No business owner wants to file Chapter 11.
There’s the stigma associated with bankruptcy, with the potential of a tarnished reputation. And then, there’s the loss of privacy. Business owners have to provide very detailed financial information to the bankruptcy court and this information becomes part of the public record.
With some Chapter 11 filings, compensation limits are imposed on senior executives, company officers, and other key stakeholders.
You no longer have full control over your company. Court approvals are needed for business operations such as refinancing, vendor agreements, and business expansion.
And, just to get a court to agree to a Chapter 11 petition, you have to prove that the company can be profitable under a Chapter 11 reorganization.
But, there are a host of benefits too.
Chapter 11 allows a business to continue operating with restructured debt and lower payments. An “automatic stay” prevents foreclosures and ongoing debt collection. The stay protects the debtor from all lawsuits, bank levies, foreclosures, repossessions, and wage garnishments.
Debtor assets and all creditors are brought into the same court, which allows the rights of all the stakeholders to be decided in a balanced way. In short under Chapter 11, the business owner, or the corporation, can get on with the task of running the business without the strain and dissipating distractions of dealing with creditor demands and other time-consuming issues.
The Chapter 11 Process
- File a Petition
The debtor files a petition with a U.S. bankruptcy court under Chapter 11 protection. Once filed, the case officially begins with an automatic stay of collections. Creditors cannot pursue existing, or new collections. The stay gives the debtor time to develop a reorganization plan and negotiate better payment terms. Depending on the company and its specific issues, the reorganization plan is developed by creditors and stockholders, or by the management team with creditor and bank input. Once the petition is filed, the debtor sets up a payment plan under the supervision of the bankruptcy court. Payments are usually much lower than the original debt.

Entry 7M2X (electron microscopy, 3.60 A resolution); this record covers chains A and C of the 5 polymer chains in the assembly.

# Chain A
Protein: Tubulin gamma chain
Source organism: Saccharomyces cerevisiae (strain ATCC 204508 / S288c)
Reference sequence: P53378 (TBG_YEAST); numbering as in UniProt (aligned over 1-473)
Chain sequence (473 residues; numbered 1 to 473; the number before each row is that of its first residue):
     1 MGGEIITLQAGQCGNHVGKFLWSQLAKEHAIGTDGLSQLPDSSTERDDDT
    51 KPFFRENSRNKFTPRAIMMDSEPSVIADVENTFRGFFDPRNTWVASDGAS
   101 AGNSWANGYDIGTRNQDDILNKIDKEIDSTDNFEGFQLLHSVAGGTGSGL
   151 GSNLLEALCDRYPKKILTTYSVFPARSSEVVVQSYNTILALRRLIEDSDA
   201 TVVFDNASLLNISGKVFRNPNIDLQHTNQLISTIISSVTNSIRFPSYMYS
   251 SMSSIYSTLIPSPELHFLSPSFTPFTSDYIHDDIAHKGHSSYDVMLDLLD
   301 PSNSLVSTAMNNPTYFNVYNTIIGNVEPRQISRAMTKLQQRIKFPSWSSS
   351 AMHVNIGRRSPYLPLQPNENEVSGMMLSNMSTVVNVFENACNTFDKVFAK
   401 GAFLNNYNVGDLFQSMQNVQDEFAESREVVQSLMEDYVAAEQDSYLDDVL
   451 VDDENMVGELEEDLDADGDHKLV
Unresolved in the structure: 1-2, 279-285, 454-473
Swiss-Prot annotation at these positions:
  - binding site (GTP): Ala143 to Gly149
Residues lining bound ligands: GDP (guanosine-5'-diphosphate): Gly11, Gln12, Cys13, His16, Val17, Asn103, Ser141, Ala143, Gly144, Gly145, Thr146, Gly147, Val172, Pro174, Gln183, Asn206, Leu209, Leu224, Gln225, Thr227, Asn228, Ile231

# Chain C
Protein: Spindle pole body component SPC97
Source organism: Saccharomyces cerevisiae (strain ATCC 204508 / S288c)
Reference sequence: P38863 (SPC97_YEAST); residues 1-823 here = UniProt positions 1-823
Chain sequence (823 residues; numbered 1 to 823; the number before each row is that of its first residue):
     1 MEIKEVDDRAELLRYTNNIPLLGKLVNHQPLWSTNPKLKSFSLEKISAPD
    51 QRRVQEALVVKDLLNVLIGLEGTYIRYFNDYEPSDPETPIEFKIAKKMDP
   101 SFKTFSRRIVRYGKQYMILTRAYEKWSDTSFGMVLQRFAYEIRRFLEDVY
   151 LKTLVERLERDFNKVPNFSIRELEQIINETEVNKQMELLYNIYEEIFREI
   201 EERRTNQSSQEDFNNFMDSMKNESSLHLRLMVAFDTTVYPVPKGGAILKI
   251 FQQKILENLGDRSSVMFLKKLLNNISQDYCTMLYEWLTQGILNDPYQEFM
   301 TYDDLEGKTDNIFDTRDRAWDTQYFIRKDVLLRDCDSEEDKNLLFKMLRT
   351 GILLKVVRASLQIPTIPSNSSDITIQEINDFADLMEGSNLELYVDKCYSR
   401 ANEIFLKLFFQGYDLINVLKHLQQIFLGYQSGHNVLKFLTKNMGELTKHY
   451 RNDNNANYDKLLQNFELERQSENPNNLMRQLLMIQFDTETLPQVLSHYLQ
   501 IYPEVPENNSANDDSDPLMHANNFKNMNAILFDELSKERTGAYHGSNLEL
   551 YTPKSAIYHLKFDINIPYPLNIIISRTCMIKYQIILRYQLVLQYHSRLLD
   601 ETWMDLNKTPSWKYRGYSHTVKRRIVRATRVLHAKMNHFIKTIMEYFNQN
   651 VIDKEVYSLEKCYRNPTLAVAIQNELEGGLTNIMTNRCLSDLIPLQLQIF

- Reorganization Plan
The reorganization plan can include renegotiating debts, downsizing the business to bring revenue in line with expenses, and in some cases, selling off non-performing assets. Creditors are assigned to different classes. First priority creditors can include state and federal tax agencies, stockholders, and employees owed salaries. Secured and unsecured claims are assigned to their own class. The reorganization plan is approved by the vote typically by creditors, with approval by the court.
- Confirmation and Debt Discharge
Depending on the specific situation, existing debt prior to the confirmation date can be discharged.
Don’t make a hasty decision to pursue Chapter 11 until you’ve had a thorough discussion with an attorney and an accountant.
Chapter 11 is complex, and it’s expensive. It can take years to pay off debts. You lose control over the company, while the bank, the creditors, and the court oversee certain areas of your business. And, your reputation is on public record due to the filing in bankruptcy court.
But, Chapter 11 remains a highly effective means for companies to continue operating while paying off debts under renegotiated and reasonable terms. In the end, Chapter 11 can make a company stronger with greater financial controls in place to handle future challenges.